I used to just get bored in presentations that did not engage me. But now I find I am getting increasingly irritated. Why do people insist on talking at me (and the rest of the audience) instead of creating rapport and a conversation? And while we are on the subject, isn’t it disrespectful to fail to connect or engage with your audience – a bit like saying to them that you and your topic are far more important than they are.
OK, rant over. Actually I do understand why this sometimes happen with presenters of all levels of experience, industries and age. Firstly we have few good role models, in business especially. With few exceptions we are all subjected to presentations that are dull, PowerPoint led, unstructured or endless lists of information that may or may not be relevant or beneficial to us. Even though we hate it, in the absence of other better role models, we end up repeating the same mistakes. Secondly, lots of business presenters start off with opening up PowerPoint and listing all the information they need to tell their audience. Then they do exactly that – talk around those same bullets!(yawn) And thirdly and probably most importantly, beyond thinking about who is going to be there, numbers and type of equipment available, few presenters consider the thoughts, feelings and experiences of their audience in as much detail as they should.
I run whole course on audience engagement but here are five quick tips:
Tip 1. Start off by thinking like your audience is thinking before they come into your presentation. What keeps them up at night? What are they hearing around them? What feelings might be being experienced? What do they see? What are they saying? What might their bosses/clients/family be saying and doing. Get into their psyche and use this starting point as a way of building connection and rapport with them.
Tip 2. Use the language of the audience. I mean this in terms of the style and also the actual words, phrases, stories and references that the audience would typically use. If you are speaking with accountants you might use different references than if you were speaking with music artists. (unless you have musical accountants or financially acute artists)
Tip 3. Ask questions of the audience – usually these will be rhetorical rather than direct. When we ask a question, the listener is almost compelled to answer (at least in their own head) so they are involved in your presentation. Asking questions is also a great way of using your presentation to educate. Or put another way, the audience can use your presentation to learn some stuff!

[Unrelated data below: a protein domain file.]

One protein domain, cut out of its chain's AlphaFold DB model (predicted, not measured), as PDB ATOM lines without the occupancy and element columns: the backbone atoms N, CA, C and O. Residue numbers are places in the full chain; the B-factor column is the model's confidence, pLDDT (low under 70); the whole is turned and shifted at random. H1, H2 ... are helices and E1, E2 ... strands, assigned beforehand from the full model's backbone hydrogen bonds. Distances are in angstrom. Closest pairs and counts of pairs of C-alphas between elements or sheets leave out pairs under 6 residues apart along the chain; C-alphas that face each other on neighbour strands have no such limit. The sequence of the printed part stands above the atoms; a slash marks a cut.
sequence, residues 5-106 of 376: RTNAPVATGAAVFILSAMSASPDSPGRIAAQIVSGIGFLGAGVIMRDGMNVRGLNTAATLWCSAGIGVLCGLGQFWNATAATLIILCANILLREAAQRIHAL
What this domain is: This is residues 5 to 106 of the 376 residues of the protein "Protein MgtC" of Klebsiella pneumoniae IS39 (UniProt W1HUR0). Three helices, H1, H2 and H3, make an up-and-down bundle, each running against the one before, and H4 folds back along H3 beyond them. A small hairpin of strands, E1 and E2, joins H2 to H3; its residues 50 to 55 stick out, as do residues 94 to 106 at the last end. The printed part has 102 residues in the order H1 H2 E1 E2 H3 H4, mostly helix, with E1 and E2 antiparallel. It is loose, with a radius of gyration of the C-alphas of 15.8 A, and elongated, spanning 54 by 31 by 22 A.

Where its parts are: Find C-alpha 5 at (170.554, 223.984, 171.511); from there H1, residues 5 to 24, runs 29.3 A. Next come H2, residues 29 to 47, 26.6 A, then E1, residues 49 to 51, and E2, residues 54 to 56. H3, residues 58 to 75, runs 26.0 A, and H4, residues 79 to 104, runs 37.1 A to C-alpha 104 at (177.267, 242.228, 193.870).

Tip 4. Spend time at the beginning of a presentation highlighting why this presentation is of value to the audience. Too many times presenters start with an agenda, followed by a background, followed by detail and finally ending up with the recommendation/asking for the sale/action required. The reason this doesn’t work is that it is BORING and doesn’t work with the way most people listen! Start with the WHY this is important, explain the OUTCOMES of the presentation for the audience, SEED the sale or recommendation, give a big PICTURE and then detail. (There are some exceptions to this but not too many)
Tip 5. Gain eye contact. Keep eye contact. Use eye contact. Eye contact is the key way a speaker will engage their audience. Think about it…if you are in an audience and you know that the speaker knows you are out there, keeps including you, maybe even focuses briefly on you, then it is hard to be disengaged isn’t it? ( assuming all other tips above are followed) And psychologically, having eye contact with someone, anyone is an intimate and close gesture. It is one of the fundamental features f relationships. So if you have this with ALL your audience at some point, they will feel a connection, rapport and engagement with you.
So which presentations have you been to where you have been fully engaged? What was the speaker doing to keep you that way?
If you want to know more about engaging with the audience, then download my FREE report Five Star System for Presenting here. And let me know what you think in the comment box below.